Gastroschisis is an opening in the abdominal wall that allows the stomach and small and large intestines to extend outside the body. This occurs during fetal development. The opening almost always occurs to the right of the navel (umbilicus) and is usually less than two inches in size.
Gastroschisis is an uncommon birth defect, seen in about 1 of 5,000 births. Although about 10% of infants with gastroschisis have an intestinal atresia in which a portion of the intestine does not develop, the defect is rarely associated with other genetic abnormalities.
The cause of gastroschisis is unknown.
With the abdominal contents outside of the body and no protective sac covering these contents, the intestine is exposed to amniotic fluid, which may irritate the bowel, causing it to swell and shorten. The damage becomes more severe with prolonged exposure to amniotic fluid.
As the fetus grows, the small tight opening may decrease the blood supply to the intestine and/or the bowel may twist around itself. Both of these problems can result in poor bowel function after the baby is born. This can lead to long-term feeding problems.
Gastroschisis is often diagnosed prenatally and can be seen on ultrasound as early as the 14th week of pregnancy. When maternal alpha-fetoprotein (AFP) levels are elevated, obstetricians look for defects by having the expectant mother undergo a detailed prenatal ultrasound. With gastroschisis, this test will show loops of intestines floating freely in amniotic fluid. More frequent ultrasounds are generally recommended to continue monitoring the fetus. The mother is usually referred to a pediatric surgeon for consultation and counseling.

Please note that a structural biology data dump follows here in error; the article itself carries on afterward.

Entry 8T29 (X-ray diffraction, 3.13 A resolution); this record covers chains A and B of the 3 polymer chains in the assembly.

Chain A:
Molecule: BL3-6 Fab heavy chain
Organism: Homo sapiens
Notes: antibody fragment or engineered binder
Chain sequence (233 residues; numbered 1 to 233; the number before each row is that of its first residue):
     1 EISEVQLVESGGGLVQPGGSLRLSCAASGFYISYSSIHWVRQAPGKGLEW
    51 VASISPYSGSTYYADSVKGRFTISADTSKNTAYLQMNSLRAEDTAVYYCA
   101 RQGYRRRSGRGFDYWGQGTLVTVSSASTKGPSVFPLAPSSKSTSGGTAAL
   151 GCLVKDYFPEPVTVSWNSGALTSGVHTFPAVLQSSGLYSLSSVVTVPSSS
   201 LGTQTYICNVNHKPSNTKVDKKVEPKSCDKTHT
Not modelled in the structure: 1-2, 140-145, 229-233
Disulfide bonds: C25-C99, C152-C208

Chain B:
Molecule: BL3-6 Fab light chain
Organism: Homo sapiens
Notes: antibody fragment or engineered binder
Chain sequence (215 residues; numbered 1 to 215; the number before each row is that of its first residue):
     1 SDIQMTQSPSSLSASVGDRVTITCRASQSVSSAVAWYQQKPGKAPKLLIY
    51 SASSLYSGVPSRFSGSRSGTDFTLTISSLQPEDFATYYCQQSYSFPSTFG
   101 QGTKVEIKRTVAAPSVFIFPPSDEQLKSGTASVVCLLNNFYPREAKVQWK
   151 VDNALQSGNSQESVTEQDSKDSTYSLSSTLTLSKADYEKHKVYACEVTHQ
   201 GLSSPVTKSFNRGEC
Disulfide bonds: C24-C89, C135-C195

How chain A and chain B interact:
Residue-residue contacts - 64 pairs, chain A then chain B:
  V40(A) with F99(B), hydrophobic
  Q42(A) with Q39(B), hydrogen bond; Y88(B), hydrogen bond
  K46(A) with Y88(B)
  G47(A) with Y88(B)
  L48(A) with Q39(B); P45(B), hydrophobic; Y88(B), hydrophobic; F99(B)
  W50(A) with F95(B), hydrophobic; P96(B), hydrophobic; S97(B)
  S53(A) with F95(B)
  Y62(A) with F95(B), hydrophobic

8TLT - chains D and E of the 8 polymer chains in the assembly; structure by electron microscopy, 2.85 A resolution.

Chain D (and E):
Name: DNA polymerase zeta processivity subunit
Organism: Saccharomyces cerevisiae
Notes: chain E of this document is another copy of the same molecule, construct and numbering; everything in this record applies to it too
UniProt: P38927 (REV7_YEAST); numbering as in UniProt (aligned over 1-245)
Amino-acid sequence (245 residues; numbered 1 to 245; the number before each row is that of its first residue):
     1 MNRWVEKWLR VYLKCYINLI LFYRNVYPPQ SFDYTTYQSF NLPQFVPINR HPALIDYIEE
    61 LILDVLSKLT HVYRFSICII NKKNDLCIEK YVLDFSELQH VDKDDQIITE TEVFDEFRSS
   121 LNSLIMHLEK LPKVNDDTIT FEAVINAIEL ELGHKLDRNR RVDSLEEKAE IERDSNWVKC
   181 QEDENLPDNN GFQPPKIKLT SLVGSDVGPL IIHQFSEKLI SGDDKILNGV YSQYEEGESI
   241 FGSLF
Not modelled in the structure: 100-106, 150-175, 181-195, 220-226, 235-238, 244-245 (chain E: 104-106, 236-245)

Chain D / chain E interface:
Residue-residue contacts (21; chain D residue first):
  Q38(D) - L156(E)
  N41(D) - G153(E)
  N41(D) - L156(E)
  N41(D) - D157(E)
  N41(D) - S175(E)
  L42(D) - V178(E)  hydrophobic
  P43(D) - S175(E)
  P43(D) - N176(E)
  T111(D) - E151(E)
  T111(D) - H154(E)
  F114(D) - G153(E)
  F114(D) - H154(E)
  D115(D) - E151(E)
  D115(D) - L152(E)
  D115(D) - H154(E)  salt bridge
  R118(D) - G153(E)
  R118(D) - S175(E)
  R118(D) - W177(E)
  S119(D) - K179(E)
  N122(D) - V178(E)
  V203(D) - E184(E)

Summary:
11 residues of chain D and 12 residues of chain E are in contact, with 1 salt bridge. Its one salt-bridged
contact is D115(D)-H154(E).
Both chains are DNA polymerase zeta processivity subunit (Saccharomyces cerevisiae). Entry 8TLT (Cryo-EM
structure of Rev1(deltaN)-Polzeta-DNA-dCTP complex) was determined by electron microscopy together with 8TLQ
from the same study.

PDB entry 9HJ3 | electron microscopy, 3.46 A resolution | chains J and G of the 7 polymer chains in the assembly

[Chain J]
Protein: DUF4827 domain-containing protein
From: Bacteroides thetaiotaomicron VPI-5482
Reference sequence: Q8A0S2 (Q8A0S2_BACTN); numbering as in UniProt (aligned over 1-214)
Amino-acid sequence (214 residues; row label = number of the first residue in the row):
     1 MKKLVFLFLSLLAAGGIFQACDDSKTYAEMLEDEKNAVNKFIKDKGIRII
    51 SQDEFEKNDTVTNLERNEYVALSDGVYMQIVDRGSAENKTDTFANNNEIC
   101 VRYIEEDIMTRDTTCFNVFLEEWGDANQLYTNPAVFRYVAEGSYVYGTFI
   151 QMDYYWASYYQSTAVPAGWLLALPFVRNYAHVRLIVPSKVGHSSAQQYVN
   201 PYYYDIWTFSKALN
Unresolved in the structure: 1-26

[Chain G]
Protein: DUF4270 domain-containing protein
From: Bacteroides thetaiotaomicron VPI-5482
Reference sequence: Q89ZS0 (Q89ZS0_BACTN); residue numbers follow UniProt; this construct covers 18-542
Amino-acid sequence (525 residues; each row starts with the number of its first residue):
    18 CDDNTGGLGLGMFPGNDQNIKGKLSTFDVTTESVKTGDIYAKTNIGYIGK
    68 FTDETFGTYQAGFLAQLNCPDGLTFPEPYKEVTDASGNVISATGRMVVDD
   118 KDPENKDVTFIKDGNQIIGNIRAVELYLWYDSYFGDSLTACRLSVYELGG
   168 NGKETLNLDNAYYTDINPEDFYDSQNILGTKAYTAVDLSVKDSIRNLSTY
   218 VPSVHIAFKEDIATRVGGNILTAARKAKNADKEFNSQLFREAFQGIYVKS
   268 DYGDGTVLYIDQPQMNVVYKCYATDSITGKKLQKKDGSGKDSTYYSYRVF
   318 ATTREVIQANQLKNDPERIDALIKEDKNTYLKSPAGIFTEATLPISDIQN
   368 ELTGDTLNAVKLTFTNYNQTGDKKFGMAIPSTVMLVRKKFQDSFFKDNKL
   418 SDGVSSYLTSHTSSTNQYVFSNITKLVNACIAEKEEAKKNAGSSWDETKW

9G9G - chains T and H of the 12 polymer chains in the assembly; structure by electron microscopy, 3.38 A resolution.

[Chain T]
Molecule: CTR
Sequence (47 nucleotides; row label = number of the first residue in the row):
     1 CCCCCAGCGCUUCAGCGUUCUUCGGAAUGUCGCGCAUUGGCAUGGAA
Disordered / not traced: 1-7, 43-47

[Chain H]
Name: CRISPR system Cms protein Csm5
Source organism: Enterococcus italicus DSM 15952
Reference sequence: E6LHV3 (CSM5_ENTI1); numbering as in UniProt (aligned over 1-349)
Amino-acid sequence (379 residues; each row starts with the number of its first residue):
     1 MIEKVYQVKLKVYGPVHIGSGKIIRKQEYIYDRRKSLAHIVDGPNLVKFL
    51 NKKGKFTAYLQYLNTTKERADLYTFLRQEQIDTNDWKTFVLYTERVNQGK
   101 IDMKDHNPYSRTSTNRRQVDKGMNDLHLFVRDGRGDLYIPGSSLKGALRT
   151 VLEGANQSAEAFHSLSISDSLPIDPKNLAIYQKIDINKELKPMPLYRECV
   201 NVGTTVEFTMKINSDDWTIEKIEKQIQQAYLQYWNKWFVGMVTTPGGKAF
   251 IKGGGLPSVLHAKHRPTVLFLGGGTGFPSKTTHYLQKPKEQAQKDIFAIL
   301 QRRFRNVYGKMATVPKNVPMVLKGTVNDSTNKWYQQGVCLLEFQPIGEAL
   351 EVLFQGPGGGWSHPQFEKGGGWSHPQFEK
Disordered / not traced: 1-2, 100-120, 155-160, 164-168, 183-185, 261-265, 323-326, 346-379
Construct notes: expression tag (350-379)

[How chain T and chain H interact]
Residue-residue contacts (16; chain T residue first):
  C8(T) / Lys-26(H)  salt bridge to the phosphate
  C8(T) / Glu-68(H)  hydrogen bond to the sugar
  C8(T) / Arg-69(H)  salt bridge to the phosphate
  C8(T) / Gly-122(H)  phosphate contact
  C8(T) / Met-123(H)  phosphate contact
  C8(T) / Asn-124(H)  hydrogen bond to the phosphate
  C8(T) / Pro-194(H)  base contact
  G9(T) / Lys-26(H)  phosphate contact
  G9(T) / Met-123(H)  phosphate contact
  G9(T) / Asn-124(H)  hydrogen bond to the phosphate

Once the diagnosis is made, you might want to plan for your baby to be delivered in a hospital with a neonatal intensive care unit, where he/she can receive the special care that will be required.
If ultrasound tests indicate that the baby’s lungs are mature, you may be advised to have a cesarean section at about 36 weeks of pregnancy. Surgery for the gastroschisis will be done as soon as the infant’s condition is stabilized, usually within 12 to 24 hours after delivery.
When the amount of bowel outside the abdomen is small, complete repair can be done with one operation; this is possible in approximately two-thirds of cases. This procedure returns the bowel to the abdominal cavity and closes the opening.
If the amount of bowel outside the abdomen is large, or if the baby’s condition is unstable, the repair may need to be done in several steps (staged). This staged procedure usually occurs over three to 10 days but can take longer in some cases. A silastic (silicone plastic) pouch is first placed over the baby’s exposed bowel and anchored to the surrounding muscle. Each day, the pouch is tightened to push the intestine back into the abdominal cavity. When the intestine is back in its proper place within the abdomen, the pouch is removed and the opening is surgically closed. Some babies may need the help of a breathing machine during this time.
In most babies, the long-term prognosis is good. Nevertheless, some babies who have sustained injuries to the bowel due to direct contact between the intestines and amniotic fluid, or due to the intestine being twisted or damaged during fetal development or delivery, may develop short gut syndrome. Symptoms of short gut syndrome include diarrhea, slow weight gain and deficiencies of essential vitamins and minerals. Babies with short gut syndrome may require a prolonged course of intravenous nutrition (TPN) delivered at the hospital or at home, and will need to be closely monitored.